Prepping a Sub

I fell off my posting schedule, and then I got called in to substitute teach!

As a last-minute sub, the lesson was prepared for me (thanks, department!). And I do want to clarify, this was very last-minute – they called me while I was making lunch. I said that I’d be happy to do it, but that I already had an engagement with my kids scheduled for the whole afternoon. I wasn’t available to actually look at anything pertaining to class until dinner time. They said no problem, and they’d email me a lesson plan and materials.

Here’s what was great:

  • No Decisions
    I didn’t have to make any decisions about what to “cover” (sorry, I dislike that verb when it comes to teaching – I’m sure I don’t have to explain why).
  • Clear Priorities
    She was clear about what the top priorities were and that the other activities were low-priority suggestions so we’d always have something to do.
  • Clear Future
    I knew exactly what the students needed to know for the next class session: what their assignments should be, what quizzes they should study for, etc.

 

I don’t know if this is an Emily thing or a more universal thing, but I usually find other people’s lesson plans hard to use. Today was no exception.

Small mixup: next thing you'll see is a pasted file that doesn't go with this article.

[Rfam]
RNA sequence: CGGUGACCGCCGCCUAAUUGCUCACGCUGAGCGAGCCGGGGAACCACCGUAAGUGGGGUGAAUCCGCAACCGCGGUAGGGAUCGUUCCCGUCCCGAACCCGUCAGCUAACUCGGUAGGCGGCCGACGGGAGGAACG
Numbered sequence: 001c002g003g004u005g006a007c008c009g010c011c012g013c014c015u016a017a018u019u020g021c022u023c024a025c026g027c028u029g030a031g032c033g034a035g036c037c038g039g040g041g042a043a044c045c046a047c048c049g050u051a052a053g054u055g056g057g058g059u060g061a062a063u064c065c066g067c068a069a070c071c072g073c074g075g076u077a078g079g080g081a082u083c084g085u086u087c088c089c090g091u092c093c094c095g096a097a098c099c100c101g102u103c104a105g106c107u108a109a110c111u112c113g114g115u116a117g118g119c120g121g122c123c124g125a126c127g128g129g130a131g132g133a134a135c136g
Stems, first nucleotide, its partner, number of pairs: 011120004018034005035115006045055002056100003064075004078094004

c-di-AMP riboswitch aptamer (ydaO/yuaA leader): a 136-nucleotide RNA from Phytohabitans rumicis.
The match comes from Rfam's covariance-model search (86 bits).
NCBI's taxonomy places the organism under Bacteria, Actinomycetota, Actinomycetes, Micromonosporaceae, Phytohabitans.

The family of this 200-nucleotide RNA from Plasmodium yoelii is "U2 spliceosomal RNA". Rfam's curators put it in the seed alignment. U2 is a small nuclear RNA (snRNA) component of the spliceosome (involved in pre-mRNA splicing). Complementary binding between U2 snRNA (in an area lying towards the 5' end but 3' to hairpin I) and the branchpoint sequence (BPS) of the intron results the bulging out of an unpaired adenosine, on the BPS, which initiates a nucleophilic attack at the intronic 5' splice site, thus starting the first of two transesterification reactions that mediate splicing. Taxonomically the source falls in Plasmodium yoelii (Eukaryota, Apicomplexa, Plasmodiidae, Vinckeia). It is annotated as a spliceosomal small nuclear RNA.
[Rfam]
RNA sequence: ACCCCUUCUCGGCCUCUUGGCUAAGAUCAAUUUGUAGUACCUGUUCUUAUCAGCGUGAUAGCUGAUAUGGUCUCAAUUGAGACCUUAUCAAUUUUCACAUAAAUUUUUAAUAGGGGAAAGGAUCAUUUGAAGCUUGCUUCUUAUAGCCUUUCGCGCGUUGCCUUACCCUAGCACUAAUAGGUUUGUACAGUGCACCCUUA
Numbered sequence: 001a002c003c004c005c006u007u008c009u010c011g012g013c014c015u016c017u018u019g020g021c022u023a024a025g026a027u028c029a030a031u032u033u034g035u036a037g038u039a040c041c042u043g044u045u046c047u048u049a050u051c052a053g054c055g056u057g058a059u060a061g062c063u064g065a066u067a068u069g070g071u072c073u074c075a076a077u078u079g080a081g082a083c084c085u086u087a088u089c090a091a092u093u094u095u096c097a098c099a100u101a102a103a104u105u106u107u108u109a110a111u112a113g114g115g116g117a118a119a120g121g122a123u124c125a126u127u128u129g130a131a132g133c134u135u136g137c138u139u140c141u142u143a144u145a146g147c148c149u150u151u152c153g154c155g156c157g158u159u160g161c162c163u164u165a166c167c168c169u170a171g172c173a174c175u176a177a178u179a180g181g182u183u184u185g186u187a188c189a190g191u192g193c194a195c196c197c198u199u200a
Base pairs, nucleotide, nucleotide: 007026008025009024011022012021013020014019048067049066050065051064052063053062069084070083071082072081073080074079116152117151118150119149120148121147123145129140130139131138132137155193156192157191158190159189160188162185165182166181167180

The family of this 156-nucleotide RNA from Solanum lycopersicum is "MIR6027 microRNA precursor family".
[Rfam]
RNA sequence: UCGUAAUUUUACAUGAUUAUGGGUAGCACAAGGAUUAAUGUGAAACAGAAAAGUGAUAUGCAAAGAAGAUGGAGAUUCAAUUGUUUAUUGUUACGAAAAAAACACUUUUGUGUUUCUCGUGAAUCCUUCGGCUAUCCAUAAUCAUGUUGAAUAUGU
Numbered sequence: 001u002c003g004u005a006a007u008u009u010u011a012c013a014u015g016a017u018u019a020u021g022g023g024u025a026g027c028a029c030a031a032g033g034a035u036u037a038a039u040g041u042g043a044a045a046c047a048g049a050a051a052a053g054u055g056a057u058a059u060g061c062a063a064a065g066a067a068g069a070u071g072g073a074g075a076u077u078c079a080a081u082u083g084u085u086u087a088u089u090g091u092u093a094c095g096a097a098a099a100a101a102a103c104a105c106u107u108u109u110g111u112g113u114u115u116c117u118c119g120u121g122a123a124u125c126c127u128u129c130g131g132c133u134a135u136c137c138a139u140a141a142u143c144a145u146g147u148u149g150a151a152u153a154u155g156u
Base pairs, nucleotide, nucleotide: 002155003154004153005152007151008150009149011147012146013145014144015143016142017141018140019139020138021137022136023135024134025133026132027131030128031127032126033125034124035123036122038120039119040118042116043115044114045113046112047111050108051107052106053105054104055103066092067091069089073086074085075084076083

So in case this helps anyone write notes to their substitute teachers, especially Future Emily, here’s what would make them more user-friendly for me:

  • A quick sense of the big picture.
    What are the big priorities? What are the big things we’re building up to in the next few sessions and in the whole semester? (e.g. “this week and next, we’re really focusing on citations.”) Yes, I’d get a sense of this from reading the syllabus, but there was seriously not time to read it before walking into this class.
  • A quick overview of the texts.
    Again, a last-minute sub doesn’t have time to read the whole syllabus. A summary sentence or two about what the scope of the course is (e.g. writing and grammar) and which coursebook ties to which one (e.g. Focus is our vocabulary book and The Other Wes Moore is our novel) would have helped me get my bearings more quickly.
  • Crystal clarity about past vs. present.
    I found ambiguity in the notes I received about whether “the homework assignment” meant the one that was due today or the one that I was assigning today. I also mistook the purpose of one of the readings she’d sent me: I thought it was an optional activity, but during class I realized that it was a reading they had already completed.
  • Suggestions of how to make use of my assistant teacher.
    The lesson plan kind of ignored that I’d have an assistant teacher coming in for the last hour of class. I made a hasty decision to have her lead half the class in a discussion while I lead the other half. It worked out great, but I didn’t really have time to consider any other options I might have tried in addition to or instead of the discussions.

 

You’re reading Prepping a Sub, originally posted at LearningToTeachEnglish.com.

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